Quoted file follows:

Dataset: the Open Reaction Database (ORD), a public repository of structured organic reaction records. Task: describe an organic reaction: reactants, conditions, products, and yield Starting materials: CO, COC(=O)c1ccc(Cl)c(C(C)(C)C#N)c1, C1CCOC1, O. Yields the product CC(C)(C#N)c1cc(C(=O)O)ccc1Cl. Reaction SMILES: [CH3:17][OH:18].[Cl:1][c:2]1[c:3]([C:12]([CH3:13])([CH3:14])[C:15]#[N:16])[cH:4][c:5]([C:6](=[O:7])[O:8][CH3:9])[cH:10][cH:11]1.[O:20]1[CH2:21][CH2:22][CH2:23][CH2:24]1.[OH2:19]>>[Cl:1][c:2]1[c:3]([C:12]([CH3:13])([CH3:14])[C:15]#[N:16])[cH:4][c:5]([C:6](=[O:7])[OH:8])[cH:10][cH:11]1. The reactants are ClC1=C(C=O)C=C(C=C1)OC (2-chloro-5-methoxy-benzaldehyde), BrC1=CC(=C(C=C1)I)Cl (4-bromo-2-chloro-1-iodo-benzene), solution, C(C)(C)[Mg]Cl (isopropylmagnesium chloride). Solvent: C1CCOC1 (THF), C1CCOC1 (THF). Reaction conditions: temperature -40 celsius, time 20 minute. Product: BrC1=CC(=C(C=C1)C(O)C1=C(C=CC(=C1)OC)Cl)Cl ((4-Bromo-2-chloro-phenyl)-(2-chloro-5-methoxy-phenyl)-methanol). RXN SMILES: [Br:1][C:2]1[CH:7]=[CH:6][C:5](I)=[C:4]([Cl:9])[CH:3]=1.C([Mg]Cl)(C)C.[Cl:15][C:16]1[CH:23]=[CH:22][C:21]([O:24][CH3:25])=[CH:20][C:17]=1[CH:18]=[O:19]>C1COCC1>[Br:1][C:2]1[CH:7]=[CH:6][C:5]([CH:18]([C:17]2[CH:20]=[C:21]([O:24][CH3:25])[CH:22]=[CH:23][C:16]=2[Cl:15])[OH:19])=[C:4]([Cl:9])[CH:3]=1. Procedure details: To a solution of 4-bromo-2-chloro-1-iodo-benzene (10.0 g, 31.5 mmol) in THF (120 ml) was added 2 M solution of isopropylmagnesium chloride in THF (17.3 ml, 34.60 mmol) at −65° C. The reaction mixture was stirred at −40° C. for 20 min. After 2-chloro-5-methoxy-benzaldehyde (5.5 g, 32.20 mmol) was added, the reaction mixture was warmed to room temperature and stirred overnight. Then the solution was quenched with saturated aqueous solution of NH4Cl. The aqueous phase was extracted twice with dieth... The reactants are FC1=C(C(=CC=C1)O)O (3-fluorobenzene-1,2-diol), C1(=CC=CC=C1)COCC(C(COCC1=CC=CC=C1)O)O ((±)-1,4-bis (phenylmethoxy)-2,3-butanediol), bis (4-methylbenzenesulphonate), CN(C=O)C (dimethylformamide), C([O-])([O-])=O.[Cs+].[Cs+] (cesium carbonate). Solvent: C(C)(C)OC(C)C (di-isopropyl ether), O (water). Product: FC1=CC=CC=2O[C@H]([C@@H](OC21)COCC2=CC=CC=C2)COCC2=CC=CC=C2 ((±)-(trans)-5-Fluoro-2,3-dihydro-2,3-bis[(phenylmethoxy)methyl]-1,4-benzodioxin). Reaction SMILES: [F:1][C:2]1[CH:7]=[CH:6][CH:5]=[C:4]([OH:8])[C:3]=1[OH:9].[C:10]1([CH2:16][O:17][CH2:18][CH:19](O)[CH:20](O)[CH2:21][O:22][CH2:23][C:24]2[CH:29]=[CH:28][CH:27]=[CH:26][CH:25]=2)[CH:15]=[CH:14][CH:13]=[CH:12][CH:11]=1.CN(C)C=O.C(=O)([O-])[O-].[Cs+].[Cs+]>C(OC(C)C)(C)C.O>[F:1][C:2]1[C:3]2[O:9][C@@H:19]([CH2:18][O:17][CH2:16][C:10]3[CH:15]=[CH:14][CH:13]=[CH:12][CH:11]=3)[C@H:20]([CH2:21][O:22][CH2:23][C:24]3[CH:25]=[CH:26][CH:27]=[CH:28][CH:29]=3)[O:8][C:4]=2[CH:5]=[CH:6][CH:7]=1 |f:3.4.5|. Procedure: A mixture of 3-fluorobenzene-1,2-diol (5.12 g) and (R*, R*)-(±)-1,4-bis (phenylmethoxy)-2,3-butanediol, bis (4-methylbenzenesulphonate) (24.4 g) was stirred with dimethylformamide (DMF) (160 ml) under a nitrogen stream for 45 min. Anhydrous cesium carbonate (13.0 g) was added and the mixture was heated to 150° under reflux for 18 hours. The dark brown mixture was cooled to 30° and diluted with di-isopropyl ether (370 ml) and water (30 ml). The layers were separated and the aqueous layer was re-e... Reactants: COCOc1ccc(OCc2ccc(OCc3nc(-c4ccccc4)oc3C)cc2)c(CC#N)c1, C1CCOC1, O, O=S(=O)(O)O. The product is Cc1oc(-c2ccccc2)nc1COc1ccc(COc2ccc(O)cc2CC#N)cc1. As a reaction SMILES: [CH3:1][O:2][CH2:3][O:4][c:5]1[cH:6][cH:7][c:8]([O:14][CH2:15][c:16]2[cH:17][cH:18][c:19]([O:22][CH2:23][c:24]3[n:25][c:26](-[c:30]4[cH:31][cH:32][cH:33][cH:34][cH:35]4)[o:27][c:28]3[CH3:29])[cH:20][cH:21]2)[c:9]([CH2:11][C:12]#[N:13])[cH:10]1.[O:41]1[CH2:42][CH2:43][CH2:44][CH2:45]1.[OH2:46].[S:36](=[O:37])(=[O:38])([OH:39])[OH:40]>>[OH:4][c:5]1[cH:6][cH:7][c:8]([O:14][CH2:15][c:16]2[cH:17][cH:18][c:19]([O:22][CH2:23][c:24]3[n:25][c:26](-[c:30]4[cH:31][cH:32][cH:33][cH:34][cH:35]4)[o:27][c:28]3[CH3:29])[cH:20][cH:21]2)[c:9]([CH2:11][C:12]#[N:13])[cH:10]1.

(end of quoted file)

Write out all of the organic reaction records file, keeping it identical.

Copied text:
Dataset: the Open Reaction Database (ORD), a public repository of structured organic reaction records. Task: describe an organic reaction: reactants, conditions, products, and yield Starting materials: CO, COC(=O)c1ccc(Cl)c(C(C)(C)C#N)c1, C1CCOC1, O. Yields the product CC(C)(C#N)c1cc(C(=O)O)ccc1Cl. Reaction SMILES: [CH3:17][OH:18].[Cl:1][c:2]1[c:3]([C:12]([CH3:13])([CH3:14])[C:15]#[N:16])[cH:4][c:5]([C:6](=[O:7])[O:8][CH3:9])[cH:10][cH:11]1.[O:20]1[CH2:21][CH2:22][CH2:23][CH2:24]1.[OH2:19]>>[Cl:1][c:2]1[c:3]([C:12]([CH3:13])([CH3:14])[C:15]#[N:16])[cH:4][c:5]([C:6](=[O:7])[OH:8])[cH:10][cH:11]1. The reactants are ClC1=C(C=O)C=C(C=C1)OC (2-chloro-5-methoxy-benzaldehyde), BrC1=CC(=C(C=C1)I)Cl (4-bromo-2-chloro-1-iodo-benzene), solution, C(C)(C)[Mg]Cl (isopropylmagnesium chloride). Solvent: C1CCOC1 (THF), C1CCOC1 (THF). Reaction conditions: temperature -40 celsius, time 20 minute. Product: BrC1=CC(=C(C=C1)C(O)C1=C(C=CC(=C1)OC)Cl)Cl ((4-Bromo-2-chloro-phenyl)-(2-chloro-5-methoxy-phenyl)-methanol). RXN SMILES: [Br:1][C:2]1[CH:7]=[CH:6][C:5](I)=[C:4]([Cl:9])[CH:3]=1.C([Mg]Cl)(C)C.[Cl:15][C:16]1[CH:23]=[CH:22][C:21]([O:24][CH3:25])=[CH:20][C:17]=1[CH:18]=[O:19]>C1COCC1>[Br:1][C:2]1[CH:7]=[CH:6][C:5]([CH:18]([C:17]2[CH:20]=[C:21]([O:24][CH3:25])[CH:22]=[CH:23][C:16]=2[Cl:15])[OH:19])=[C:4]([Cl:9])[CH:3]=1. Procedure details: To a solution of 4-bromo-2-chloro-1-iodo-benzene (10.0 g, 31.5 mmol) in THF (120 ml) was added 2 M solution of isopropylmagnesium chloride in THF (17.3 ml, 34.60 mmol) at −65° C. The reaction mixture was stirred at −40° C. for 20 min. After 2-chloro-5-methoxy-benzaldehyde (5.5 g, 32.20 mmol) was added, the reaction mixture was warmed to room temperature and stirred overnight. Then the solution was quenched with saturated aqueous solution of NH4Cl. The aqueous phase was extracted twice with dieth... The reactants are FC1=C(C(=CC=C1)O)O (3-fluorobenzene-1,2-diol), C1(=CC=CC=C1)COCC(C(COCC1=CC=CC=C1)O)O ((±)-1,4-bis (phenylmethoxy)-2,3-butanediol), bis (4-methylbenzenesulphonate), CN(C=O)C (dimethylformamide), C([O-])([O-])=O.[Cs+].[Cs+] (cesium carbonate). Solvent: C(C)(C)OC(C)C (di-isopropyl ether), O (water). Product: FC1=CC=CC=2O[C@H]([C@@H](OC21)COCC2=CC=CC=C2)COCC2=CC=CC=C2 ((±)-(trans)-5-Fluoro-2,3-dihydro-2,3-bis[(phenylmethoxy)methyl]-1,4-benzodioxin). Reaction SMILES: [F:1][C:2]1[CH:7]=[CH:6][CH:5]=[C:4]([OH:8])[C:3]=1[OH:9].[C:10]1([CH2:16][O:17][CH2:18][CH:19](O)[CH:20](O)[CH2:21][O:22][CH2:23][C:24]2[CH:29]=[CH:28][CH:27]=[CH:26][CH:25]=2)[CH:15]=[CH:14][CH:13]=[CH:12][CH:11]=1.CN(C)C=O.C(=O)([O-])[O-].[Cs+].[Cs+]>C(OC(C)C)(C)C.O>[F:1][C:2]1[C:3]2[O:9][C@@H:19]([CH2:18][O:17][CH2:16][C:10]3[CH:15]=[CH:14][CH:13]=[CH:12][CH:11]=3)[C@H:20]([CH2:21][O:22][CH2:23][C:24]3[CH:25]=[CH:26][CH:27]=[CH:28][CH:29]=3)[O:8][C:4]=2[CH:5]=[CH:6][CH:7]=1 |f:3.4.5|. Procedure: A mixture of 3-fluorobenzene-1,2-diol (5.12 g) and (R*, R*)-(±)-1,4-bis (phenylmethoxy)-2,3-butanediol, bis (4-methylbenzenesulphonate) (24.4 g) was stirred with dimethylformamide (DMF) (160 ml) under a nitrogen stream for 45 min. Anhydrous cesium carbonate (13.0 g) was added and the mixture was heated to 150° under reflux for 18 hours. The dark brown mixture was cooled to 30° and diluted with di-isopropyl ether (370 ml) and water (30 ml). The layers were separated and the aqueous layer was re-e... Reactants: COCOc1ccc(OCc2ccc(OCc3nc(-c4ccccc4)oc3C)cc2)c(CC#N)c1, C1CCOC1, O, O=S(=O)(O)O. The product is Cc1oc(-c2ccccc2)nc1COc1ccc(COc2ccc(O)cc2CC#N)cc1. As a reaction SMILES: [CH3:1][O:2][CH2:3][O:4][c:5]1[cH:6][cH:7][c:8]([O:14][CH2:15][c:16]2[cH:17][cH:18][c:19]([O:22][CH2:23][c:24]3[n:25][c:26](-[c:30]4[cH:31][cH:32][cH:33][cH:34][cH:35]4)[o:27][c:28]3[CH3:29])[cH:20][cH:21]2)[c:9]([CH2:11][C:12]#[N:13])[cH:10]1.[O:41]1[CH2:42][CH2:43][CH2:44][CH2:45]1.[OH2:46].[S:36](=[O:37])(=[O:38])([OH:39])[OH:40]>>[OH:4][c:5]1[cH:6][cH:7][c:8]([O:14][CH2:15][c:16]2[cH:17][cH:18][c:19]([O:22][CH2:23][c:24]3[n:25][c:26](-[c:30]4[cH:31][cH:32][cH:33][cH:34][cH:35]4)[o:27][c:28]3[CH3:29])[cH:20][cH:21]2)[c:9]([CH2:11][C:12]#[N:13])[cH:10]1.